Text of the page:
- The Washington Times - Friday, July 11, 2003

MANASSAS — Prince William County prosecutors told a judge yesterday they now want the trial of sniper suspect John Allen Muhammad moved out of the area.

Commonwealth’s Attorney Paul B. Ebert, who initially opposed a change of venue, told Circuit Judge LeRoy F. Millette Jr. that it would be inconsistent to keep the trial in Manassas, given that the trial of fellow sniper suspect Lee Boyd Malvo will be moved to Chesapeake in southeastern Virginia.

“I think a change of venue would be proper in this case,” Mr. Ebert told Judge Millette at a pre-trial hearing yesterday.

Earlier this week, U.S. District Judge Richard Bennett rejected Mr. Muhammad’s bid to delay the release of former Montgomery County Police Chief Charles A. Moose’s book on the sniper investigation. Judge Bennett ruled Tuesday that Mr. Muhammad’s motion was moot since Mr. Moose had dropped his federal lawsuit earlier that day.

In May, Mr. Moose sued the Montgomery County Ethics Commission after it ruled that he could not write his book. Last month, Mr. Moose quit his job so he could go ahead with the project. He settled the dispute with the ethics commission Tuesday and dropped his lawsuit.

Mr. Moose’s book, titled “Three Weeks in October,” is expected to be released less than a month before the start of Mr. Muhammad’s trial. Advertisements indicate that the book will give readers the inside story on the investigation.

Mr. Muhammad’s attorneys have argued that the book would compromise the case and make it more difficult to get an impartial jury. Mr. Muhammad’s attorney, Peter D. Greenspun, said yesterday he didn’t know if his team would make any more attempts to delay the book.

Mr. Muhammad, 42, and Mr. Malvo, 18, have been linked to the series of sniper shootings that left 10 dead and three injured in the Washington area last October. Mr. Muhammad is charged with the Oct. 9 killing of Dean Harold Meyers, 53, outside a gas station in Manassas. Mr. Malvo is charged with the Oct. 14 killing of FBI analyst Linda Franklin outside the Home Depot in Falls Church.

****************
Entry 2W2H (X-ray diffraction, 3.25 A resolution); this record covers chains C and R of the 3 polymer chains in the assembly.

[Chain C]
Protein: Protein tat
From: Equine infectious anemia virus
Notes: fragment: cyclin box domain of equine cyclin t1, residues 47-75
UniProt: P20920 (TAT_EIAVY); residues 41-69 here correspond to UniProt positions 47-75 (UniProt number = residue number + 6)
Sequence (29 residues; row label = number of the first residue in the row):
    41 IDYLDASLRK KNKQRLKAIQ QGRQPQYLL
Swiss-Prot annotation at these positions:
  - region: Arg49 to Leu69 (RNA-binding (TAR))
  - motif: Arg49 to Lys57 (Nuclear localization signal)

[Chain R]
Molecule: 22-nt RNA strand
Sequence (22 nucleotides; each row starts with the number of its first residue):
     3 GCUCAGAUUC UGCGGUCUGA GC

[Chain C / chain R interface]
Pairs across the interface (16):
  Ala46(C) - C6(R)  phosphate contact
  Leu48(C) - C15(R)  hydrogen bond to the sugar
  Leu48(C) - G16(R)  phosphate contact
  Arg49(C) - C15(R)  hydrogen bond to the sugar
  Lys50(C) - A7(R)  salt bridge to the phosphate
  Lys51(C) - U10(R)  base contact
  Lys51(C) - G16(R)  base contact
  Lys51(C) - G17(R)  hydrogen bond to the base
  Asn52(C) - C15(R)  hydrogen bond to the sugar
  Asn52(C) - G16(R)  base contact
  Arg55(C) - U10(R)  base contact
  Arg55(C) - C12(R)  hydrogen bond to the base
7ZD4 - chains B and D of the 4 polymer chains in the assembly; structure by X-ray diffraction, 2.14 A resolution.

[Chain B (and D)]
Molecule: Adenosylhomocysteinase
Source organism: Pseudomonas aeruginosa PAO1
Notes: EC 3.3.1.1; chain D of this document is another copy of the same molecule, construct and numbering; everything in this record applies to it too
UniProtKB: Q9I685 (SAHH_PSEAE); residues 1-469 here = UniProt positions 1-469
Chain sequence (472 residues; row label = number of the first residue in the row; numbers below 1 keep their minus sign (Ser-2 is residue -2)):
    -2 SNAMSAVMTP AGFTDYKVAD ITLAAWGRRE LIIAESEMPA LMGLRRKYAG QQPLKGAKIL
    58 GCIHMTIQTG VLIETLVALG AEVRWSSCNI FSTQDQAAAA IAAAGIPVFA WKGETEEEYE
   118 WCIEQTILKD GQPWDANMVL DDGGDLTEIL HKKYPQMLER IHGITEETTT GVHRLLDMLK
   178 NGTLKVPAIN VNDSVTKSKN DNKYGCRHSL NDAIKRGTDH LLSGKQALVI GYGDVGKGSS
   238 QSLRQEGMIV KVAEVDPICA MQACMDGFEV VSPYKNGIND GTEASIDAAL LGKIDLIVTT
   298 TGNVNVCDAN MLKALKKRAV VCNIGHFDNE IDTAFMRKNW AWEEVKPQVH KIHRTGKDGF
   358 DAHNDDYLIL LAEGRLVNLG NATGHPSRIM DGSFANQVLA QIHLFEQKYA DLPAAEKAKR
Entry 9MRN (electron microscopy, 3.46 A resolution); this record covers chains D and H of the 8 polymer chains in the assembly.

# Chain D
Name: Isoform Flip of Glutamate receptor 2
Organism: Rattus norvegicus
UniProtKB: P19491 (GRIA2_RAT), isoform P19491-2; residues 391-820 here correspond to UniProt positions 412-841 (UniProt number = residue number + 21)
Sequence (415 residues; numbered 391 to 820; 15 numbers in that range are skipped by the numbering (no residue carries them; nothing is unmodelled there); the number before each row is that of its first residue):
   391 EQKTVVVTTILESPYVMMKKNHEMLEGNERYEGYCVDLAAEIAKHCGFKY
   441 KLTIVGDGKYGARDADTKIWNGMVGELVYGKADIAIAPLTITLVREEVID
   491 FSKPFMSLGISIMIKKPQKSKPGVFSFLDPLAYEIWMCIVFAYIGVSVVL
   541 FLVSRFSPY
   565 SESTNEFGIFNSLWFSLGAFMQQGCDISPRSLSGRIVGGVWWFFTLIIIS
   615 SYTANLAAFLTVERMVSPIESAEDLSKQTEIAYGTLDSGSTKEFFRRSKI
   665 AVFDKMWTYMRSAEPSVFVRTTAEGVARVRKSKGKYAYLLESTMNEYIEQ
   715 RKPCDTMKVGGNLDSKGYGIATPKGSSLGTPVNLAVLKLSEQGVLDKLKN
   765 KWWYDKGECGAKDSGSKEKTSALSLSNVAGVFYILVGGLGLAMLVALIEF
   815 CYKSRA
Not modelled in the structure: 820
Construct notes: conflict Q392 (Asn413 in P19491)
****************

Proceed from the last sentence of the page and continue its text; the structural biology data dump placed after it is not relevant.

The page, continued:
Both face a possible death penalty.

Last week, Fairfax County Circuit Judge Jane Marum Roush moved Mr. Malvo’s trial to Chesapeake, a city about 200 miles away from Fairfax County. His trial is scheduled to begin Nov. 10.

Yesterday, Judge Millette told Mr. Ebert and Mr. Muhammad’s attorneys that he was not ready to rule on the defense’s motion for a change of venue. He said he would rule on the matter soon.

Mr. Muhammad’s trial is set to begin Oct. 14.

Mr. Ebert said he changed his mind about a change of venue when Judge Roush moved Mr. Malvo’s trial. “In light of Judge Roush’s ruling, … it would be improper to say Fairfax County is not the place to have a trial but Prince William is,” he said.

Mr. Ebert said he still believes that an impartial jury could be seated in Manassas. “I still believe that in this jurisdiction you could get a fair trial,” he said.

Mr. Malvo’s defense attorney Michael S. Arif, who attended yesterday’s hearing, told reporters that if Judge Millette moves the trial, he should move it to an area close to Chesapeake. Mr. Arif suggested Portsmouth, a city about five miles west of Chesapeake.

Mr. Ebert’s support of a venue change was partly an attempt to preempt the defense team’s motion to dismiss one of the capital murder counts against Mr. Muhammad that is based on the state’s new anti-terrorism law. The law, passed after the September 11 attacks, defines terrorism in part as an attempt to intimidate the civilian population.

Defense attorney Jonathan Shapiro argued it would be a legal impossibility to seat an impartial jury when the entire jury pool is considered a victim under the language of the statute.

“How do you provide a jury from a pool of people who are all potential targets? It’s our position that you can’t,” Mr. Shapiro argued.

“The jury is going to carry the baggage of what happens in October with them. It’s too much of a burden to carry.”

Judge Millette denied the motion, agreeing with Mr. Ebert that the defense’s definition of “population at-large” was too broad.

“Not everybody was intimidated. Not everybody was a victim,” Mr. Ebert argued.

Judge Millette also asked Mr. Shapiro why a change of venue wouldn’t be a better solution to avoid a tainted jury pool.

“I don’t think the statute is limited to Prince William County,” Mr. Shapiro replied. “The population at large could include the entire Commonwealth of Virginia.”

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